MiRNA398b and miRNA398c are involved in the regulation of the SOD response in uranium-exposed Arabidopsis thaliana roots

    Research outputpeer-review


    The chemical speciation of uranium (U), and hence its toxicity, is strongly dependent on pH. However, oxidative stress responses after U exposure have mainly been investigated in Arabidopsis thaliana plants at pH 5.5, the ideal pH for growing plants in a hydroponic setup. As the pH of pore water can vary strongly, the aim of this study is to investigate oxidative stress responses induced in roots of A. thaliana plants exposed to different U concentrations at pH 4.5 and hence at a high free uraynl (UO22+) concentration. In addition to analyzing growth reduction, effects were analysed at enzyme, metabolite and genetic level. Results indicate that U is highly toxic at low pH resulting in a significant decrease in fresh weight (EC50 value for root growth reduction: 28.14 ± 1.59 μM U). In addition, no intact RNA could be extracted from the roots exposed to 75 and 100 μM U and the ascorbate concentrations could not be determined in roots exposed to 50, 75 or 100 μM U indicating that the roots are seriously damaged. Concerning the antioxidative defence system, the involvement of miRNA398b/c in the regulation of the superoxide dismutase (SOD) response was observed after U exposure. As such, a significant increase in MIR398b/c expression was observed, accompanied by a decreased copper/zinc SOD (CSD1/2) expression. The latter was compensated by an increased expression of iron SOD (FSD1) to maintain the SOD capacity in the plastids. While the involvement of miRNA398b/c was already reported before under copper or cadmium stress, this is the first time that it is reported for U.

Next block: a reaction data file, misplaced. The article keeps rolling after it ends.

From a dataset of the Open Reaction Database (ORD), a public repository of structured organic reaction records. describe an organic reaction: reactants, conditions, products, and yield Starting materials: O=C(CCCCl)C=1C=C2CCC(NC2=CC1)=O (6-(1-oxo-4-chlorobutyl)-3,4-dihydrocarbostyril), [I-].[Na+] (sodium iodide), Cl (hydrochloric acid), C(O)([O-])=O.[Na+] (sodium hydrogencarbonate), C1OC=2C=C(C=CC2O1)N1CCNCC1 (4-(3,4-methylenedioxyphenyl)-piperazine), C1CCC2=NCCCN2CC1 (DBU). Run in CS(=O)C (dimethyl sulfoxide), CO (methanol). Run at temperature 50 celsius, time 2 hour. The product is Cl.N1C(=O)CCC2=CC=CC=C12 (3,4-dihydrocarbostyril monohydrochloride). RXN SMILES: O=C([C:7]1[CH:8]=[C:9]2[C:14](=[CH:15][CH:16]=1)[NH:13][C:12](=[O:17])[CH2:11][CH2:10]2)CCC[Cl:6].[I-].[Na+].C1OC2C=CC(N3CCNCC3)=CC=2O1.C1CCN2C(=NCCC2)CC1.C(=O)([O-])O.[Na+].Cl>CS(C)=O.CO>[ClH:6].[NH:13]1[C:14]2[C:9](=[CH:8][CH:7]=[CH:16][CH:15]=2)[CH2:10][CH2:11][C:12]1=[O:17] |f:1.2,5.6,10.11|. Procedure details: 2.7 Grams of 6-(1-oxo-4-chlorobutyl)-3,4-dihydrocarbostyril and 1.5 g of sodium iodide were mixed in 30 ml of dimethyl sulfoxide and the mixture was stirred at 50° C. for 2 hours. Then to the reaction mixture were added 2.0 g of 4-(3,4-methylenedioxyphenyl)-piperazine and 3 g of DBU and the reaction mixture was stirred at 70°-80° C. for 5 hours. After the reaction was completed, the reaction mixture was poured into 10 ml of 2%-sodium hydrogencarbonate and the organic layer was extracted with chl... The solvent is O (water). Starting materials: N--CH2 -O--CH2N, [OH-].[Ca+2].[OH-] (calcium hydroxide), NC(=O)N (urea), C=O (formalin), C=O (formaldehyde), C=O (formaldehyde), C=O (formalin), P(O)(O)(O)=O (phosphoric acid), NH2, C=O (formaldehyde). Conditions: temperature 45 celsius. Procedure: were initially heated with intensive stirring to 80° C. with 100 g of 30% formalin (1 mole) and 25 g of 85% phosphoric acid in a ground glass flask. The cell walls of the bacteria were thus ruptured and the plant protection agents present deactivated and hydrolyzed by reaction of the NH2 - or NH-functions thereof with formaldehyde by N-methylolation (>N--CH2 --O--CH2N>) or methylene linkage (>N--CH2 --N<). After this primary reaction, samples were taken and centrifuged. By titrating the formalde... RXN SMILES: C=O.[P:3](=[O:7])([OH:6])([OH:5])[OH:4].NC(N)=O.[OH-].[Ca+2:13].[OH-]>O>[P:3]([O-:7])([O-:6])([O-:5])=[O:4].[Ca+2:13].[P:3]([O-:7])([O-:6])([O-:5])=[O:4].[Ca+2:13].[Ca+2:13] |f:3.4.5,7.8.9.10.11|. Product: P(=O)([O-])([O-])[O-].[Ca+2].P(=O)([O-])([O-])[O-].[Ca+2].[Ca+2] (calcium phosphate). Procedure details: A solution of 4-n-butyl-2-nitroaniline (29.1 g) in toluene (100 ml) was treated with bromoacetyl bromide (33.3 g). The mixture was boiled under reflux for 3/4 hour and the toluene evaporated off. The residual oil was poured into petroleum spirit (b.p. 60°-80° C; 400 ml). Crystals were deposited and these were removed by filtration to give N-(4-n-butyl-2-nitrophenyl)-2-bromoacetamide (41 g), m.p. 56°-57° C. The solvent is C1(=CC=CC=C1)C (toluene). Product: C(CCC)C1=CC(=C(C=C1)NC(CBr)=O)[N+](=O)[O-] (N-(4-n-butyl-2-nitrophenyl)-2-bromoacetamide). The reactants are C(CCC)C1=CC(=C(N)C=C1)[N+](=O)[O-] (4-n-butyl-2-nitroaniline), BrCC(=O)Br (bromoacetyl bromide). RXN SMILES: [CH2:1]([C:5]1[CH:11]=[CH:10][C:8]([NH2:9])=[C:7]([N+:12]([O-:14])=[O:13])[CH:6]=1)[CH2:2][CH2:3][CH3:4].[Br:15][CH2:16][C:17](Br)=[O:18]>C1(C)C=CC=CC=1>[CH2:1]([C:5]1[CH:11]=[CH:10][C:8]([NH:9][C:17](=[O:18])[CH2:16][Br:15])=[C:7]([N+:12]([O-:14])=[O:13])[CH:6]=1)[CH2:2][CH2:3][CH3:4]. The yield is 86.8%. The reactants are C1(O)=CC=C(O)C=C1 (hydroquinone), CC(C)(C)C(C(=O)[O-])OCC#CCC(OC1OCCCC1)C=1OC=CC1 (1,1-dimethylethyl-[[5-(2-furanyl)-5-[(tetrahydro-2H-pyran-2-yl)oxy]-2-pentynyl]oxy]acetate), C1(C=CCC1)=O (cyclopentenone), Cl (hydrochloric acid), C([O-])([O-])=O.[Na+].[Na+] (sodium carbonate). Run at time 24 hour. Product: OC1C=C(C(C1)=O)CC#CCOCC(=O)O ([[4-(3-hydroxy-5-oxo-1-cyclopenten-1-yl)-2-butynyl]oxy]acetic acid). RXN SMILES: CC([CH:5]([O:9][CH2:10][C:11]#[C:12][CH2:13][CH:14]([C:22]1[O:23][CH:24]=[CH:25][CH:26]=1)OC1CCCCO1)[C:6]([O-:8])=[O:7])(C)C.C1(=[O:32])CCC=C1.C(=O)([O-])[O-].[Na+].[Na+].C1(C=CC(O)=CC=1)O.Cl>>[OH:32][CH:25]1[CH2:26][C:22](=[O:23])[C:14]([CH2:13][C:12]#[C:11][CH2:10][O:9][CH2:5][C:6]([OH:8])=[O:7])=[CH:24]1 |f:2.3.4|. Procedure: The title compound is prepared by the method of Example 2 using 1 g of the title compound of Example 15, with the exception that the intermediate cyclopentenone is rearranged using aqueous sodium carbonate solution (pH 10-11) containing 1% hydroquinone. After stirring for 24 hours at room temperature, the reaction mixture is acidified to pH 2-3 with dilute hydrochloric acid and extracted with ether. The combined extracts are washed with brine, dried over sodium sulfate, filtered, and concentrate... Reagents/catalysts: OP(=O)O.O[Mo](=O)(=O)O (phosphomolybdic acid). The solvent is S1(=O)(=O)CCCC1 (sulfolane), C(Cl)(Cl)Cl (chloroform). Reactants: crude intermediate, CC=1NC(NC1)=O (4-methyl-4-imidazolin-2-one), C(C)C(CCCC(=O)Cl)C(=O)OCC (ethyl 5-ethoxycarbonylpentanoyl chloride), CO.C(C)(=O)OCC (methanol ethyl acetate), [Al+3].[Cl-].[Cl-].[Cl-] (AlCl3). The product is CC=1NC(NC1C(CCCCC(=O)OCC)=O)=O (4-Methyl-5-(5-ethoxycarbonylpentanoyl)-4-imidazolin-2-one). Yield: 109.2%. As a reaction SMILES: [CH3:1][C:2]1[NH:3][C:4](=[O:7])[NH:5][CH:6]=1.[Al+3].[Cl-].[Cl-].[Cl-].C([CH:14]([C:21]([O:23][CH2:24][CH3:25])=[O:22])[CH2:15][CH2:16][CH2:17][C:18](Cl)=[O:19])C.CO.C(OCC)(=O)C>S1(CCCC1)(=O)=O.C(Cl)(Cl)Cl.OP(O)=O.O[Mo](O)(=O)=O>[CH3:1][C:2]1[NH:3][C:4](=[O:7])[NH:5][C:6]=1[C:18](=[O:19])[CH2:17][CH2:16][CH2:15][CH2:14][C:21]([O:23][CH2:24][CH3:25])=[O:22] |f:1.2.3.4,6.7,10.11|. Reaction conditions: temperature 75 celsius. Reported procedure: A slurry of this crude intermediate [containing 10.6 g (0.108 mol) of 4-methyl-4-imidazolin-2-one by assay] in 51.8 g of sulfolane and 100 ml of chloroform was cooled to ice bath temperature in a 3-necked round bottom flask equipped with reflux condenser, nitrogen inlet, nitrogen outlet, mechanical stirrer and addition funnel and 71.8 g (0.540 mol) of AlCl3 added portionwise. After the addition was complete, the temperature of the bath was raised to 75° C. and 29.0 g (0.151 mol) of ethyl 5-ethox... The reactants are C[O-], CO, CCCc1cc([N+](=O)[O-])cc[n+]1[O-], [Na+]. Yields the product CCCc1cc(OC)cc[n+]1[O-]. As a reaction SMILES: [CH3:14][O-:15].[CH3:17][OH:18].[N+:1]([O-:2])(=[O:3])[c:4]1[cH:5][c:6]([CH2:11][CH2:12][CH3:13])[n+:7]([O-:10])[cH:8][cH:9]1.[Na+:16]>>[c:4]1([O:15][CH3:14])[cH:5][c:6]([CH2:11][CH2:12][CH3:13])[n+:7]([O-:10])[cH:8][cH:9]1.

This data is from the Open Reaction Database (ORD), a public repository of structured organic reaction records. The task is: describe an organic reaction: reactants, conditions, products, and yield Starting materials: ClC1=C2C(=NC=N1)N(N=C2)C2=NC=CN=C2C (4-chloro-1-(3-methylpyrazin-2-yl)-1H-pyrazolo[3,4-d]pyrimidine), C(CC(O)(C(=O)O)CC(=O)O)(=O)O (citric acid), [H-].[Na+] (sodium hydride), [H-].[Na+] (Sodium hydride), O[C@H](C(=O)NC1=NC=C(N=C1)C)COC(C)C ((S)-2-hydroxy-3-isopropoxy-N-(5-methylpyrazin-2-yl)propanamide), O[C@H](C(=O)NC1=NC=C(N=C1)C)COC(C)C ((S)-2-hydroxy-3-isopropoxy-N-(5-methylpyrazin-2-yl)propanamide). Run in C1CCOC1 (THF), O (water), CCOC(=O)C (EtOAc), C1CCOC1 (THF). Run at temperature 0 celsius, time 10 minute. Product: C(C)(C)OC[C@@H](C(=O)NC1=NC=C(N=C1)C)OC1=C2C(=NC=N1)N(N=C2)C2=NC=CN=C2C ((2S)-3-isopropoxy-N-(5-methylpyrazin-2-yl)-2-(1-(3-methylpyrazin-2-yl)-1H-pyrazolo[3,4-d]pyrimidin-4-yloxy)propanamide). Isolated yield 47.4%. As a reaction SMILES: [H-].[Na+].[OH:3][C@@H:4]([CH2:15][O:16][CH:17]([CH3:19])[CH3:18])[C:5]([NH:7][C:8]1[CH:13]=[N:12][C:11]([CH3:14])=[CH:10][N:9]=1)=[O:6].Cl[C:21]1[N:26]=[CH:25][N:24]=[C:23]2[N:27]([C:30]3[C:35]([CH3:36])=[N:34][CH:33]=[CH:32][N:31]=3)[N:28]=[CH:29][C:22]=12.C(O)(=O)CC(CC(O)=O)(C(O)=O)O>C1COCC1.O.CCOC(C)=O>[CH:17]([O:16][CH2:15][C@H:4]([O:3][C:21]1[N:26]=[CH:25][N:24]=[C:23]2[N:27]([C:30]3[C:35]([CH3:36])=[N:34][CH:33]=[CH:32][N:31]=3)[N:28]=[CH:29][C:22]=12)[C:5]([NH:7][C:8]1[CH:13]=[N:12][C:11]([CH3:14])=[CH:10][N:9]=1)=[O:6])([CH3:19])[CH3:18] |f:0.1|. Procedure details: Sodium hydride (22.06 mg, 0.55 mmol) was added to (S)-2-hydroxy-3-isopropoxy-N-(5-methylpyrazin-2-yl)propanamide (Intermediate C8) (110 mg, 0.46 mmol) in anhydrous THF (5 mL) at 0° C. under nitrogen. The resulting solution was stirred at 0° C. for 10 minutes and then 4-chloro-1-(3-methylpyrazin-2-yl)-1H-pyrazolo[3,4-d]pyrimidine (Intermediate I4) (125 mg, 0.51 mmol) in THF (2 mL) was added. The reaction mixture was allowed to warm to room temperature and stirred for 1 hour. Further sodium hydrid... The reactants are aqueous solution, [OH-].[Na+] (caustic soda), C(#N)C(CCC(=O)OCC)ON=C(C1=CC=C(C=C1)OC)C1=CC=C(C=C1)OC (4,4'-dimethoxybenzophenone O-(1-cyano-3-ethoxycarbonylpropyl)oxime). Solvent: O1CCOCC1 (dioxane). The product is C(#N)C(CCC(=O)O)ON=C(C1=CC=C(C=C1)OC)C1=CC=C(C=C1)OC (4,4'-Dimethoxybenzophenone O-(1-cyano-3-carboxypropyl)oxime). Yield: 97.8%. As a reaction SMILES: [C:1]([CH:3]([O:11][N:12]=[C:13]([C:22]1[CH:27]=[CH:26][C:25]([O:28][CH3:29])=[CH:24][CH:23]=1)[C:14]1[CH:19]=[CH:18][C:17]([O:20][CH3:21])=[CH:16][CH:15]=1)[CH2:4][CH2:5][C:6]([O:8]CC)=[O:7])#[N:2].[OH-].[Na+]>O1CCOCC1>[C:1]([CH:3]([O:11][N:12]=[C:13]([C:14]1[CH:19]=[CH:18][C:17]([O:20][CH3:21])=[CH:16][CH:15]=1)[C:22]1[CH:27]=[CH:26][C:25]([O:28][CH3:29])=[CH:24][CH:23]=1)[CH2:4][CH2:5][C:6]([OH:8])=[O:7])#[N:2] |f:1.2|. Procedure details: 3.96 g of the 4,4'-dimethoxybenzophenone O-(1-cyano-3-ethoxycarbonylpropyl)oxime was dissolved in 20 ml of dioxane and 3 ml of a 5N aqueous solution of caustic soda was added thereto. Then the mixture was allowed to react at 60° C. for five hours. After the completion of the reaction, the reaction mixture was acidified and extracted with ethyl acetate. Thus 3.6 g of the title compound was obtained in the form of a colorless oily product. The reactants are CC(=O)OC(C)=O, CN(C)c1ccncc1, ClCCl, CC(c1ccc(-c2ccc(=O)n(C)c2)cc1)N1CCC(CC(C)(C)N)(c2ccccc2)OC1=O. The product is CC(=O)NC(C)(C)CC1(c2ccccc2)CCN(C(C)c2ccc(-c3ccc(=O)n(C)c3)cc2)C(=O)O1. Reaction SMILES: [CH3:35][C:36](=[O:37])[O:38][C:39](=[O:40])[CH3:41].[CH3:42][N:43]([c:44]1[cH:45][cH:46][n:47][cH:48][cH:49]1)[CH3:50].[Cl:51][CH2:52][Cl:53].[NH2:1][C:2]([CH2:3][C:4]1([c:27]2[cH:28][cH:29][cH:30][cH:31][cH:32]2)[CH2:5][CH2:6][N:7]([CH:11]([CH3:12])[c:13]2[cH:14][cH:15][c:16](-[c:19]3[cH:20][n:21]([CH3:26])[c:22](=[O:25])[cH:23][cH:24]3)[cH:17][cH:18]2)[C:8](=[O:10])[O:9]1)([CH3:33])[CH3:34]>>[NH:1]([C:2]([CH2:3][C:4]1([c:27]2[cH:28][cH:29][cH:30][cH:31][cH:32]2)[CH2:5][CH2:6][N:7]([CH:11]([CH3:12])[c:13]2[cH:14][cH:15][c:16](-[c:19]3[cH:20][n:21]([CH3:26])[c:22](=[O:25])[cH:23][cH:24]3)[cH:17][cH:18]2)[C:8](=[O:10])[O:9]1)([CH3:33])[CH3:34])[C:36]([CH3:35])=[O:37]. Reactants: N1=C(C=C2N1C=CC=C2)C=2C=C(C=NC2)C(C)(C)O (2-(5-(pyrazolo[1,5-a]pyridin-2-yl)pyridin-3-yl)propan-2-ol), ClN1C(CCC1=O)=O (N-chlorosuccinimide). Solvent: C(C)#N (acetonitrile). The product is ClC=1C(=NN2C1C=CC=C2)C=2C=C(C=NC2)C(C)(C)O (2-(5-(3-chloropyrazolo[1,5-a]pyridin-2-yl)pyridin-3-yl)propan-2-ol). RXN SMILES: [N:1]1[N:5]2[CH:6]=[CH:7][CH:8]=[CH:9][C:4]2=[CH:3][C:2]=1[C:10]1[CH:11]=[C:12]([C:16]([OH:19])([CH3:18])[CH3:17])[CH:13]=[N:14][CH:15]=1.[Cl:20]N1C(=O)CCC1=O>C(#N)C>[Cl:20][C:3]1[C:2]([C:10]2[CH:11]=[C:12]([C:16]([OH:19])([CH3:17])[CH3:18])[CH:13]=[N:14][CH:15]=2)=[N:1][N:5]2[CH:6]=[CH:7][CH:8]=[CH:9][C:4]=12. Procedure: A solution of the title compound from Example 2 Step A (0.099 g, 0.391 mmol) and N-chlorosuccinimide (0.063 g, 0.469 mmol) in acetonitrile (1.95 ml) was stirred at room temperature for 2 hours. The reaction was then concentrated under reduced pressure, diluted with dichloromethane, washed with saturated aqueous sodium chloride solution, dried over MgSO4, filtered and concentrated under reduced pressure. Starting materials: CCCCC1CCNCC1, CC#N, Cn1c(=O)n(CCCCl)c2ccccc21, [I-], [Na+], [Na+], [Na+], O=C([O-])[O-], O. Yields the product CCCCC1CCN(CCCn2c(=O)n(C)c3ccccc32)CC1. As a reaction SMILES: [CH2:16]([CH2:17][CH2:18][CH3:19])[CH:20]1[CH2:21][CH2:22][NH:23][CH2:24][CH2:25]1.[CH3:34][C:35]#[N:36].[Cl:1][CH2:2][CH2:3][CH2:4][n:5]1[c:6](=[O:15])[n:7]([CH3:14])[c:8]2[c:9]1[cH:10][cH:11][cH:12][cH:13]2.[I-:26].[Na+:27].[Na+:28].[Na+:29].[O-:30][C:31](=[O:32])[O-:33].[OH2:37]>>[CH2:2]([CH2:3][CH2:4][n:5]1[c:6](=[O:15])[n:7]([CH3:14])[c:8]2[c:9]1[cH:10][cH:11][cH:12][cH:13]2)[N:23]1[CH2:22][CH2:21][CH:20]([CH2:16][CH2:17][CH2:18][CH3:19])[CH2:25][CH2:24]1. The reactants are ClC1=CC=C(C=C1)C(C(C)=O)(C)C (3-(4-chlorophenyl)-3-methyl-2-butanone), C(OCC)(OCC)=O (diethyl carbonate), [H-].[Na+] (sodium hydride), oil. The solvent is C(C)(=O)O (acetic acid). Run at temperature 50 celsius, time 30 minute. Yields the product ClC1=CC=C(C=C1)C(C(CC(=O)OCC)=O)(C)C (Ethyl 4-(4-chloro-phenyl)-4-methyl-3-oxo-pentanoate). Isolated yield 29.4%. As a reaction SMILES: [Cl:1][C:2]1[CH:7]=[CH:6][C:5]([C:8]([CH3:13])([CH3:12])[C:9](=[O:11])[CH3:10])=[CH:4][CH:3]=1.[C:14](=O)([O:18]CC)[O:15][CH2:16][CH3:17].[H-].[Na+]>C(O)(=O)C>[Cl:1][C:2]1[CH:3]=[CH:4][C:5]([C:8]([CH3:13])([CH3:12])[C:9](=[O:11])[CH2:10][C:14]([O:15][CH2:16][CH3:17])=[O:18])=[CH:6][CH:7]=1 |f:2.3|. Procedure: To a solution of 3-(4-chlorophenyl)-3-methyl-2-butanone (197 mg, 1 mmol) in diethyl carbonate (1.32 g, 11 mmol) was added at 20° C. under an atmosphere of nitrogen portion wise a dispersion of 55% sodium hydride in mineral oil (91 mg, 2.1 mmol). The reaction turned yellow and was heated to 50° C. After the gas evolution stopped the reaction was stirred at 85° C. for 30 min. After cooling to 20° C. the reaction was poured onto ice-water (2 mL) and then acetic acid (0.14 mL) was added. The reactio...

Original languageEnglish
    Pages (from-to)12-19
    Number of pages8
    JournalEnvironmental and Experimental Botany
    StatePublished - 2 Aug 2015

    Cite this